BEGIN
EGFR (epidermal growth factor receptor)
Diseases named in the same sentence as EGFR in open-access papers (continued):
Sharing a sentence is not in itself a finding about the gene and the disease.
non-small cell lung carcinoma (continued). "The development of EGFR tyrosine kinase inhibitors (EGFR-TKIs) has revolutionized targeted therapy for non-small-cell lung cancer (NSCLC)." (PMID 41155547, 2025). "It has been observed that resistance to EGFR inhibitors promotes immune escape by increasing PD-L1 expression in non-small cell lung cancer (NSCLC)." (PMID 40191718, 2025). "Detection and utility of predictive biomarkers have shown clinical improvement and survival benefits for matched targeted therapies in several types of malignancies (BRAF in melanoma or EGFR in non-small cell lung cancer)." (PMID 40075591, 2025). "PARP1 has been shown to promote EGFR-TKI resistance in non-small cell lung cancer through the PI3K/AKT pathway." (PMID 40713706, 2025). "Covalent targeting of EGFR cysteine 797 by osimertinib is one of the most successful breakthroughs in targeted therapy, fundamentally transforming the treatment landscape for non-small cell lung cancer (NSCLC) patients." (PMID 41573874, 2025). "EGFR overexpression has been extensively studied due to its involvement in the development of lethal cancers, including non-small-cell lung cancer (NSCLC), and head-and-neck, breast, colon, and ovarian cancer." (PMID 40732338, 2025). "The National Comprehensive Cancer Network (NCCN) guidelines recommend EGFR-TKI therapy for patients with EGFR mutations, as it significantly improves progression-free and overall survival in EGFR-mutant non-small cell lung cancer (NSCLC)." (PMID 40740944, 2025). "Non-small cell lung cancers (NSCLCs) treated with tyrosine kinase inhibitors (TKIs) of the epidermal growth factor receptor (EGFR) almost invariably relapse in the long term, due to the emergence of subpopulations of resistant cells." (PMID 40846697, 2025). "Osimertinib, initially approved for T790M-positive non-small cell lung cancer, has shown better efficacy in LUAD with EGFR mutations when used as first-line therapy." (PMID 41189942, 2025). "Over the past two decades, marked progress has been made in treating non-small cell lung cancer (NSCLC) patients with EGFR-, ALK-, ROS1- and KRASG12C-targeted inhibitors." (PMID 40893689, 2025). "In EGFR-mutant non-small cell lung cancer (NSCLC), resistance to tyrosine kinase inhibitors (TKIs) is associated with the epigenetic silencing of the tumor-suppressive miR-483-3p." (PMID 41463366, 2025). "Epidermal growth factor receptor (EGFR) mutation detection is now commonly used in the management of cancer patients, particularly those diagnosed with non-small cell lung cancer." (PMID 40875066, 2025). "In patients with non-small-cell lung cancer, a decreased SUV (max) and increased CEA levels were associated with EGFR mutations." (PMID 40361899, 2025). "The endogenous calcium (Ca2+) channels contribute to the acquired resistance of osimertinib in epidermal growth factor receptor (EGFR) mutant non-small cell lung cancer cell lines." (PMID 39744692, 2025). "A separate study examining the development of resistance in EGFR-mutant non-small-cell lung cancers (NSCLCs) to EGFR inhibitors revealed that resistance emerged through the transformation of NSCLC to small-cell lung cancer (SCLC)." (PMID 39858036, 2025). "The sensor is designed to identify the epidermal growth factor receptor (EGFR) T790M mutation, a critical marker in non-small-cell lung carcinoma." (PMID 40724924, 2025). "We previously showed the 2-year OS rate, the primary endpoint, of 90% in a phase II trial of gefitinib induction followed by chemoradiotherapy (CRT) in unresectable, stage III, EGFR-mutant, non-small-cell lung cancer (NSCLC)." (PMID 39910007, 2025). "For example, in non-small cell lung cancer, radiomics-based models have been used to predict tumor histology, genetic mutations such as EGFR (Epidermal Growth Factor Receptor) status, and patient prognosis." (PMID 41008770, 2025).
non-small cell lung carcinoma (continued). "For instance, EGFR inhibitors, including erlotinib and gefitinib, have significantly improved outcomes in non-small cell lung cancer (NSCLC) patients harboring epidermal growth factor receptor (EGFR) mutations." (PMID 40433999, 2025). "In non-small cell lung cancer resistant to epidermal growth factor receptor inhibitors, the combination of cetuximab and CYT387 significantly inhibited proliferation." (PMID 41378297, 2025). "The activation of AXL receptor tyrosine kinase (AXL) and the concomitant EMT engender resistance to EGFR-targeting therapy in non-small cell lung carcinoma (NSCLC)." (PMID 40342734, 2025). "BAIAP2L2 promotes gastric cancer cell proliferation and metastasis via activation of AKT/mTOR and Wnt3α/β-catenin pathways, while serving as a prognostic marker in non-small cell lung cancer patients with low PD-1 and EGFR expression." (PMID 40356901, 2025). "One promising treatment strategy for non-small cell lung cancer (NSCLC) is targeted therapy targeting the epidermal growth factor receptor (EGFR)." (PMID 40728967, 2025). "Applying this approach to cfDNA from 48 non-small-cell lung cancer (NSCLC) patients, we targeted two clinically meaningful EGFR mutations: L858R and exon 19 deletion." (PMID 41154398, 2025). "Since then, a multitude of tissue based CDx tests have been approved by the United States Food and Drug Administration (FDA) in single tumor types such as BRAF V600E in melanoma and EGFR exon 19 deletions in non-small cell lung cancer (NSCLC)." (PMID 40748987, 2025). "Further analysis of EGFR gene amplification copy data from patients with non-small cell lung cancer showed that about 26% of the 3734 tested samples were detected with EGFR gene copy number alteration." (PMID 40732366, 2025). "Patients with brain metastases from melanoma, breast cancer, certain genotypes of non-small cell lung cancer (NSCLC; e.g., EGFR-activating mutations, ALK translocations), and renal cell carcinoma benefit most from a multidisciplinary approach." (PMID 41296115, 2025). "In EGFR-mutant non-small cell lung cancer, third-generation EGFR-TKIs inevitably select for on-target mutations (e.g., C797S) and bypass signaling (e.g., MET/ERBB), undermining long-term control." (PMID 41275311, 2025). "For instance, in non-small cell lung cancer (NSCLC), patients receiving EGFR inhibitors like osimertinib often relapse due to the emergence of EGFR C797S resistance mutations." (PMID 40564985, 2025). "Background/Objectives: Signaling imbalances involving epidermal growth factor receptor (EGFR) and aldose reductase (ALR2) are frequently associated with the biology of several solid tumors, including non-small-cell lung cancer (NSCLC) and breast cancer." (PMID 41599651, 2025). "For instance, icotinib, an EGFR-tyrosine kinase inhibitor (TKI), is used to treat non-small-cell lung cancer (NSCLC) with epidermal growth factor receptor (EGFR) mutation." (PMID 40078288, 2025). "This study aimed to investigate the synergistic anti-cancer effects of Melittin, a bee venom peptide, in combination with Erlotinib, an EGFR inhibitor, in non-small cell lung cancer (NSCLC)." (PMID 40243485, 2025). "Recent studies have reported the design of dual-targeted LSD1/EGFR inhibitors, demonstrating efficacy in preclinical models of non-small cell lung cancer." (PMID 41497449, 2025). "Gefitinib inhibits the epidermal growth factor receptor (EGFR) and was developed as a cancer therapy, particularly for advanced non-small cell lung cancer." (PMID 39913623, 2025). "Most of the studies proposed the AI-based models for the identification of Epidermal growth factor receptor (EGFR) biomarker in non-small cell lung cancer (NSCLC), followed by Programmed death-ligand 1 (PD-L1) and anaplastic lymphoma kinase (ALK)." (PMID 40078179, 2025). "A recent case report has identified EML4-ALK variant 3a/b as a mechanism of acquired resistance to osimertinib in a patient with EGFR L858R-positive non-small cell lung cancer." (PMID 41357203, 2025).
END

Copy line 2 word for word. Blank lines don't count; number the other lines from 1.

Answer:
Diseases named in the same sentence as EGFR in open-access papers (continued):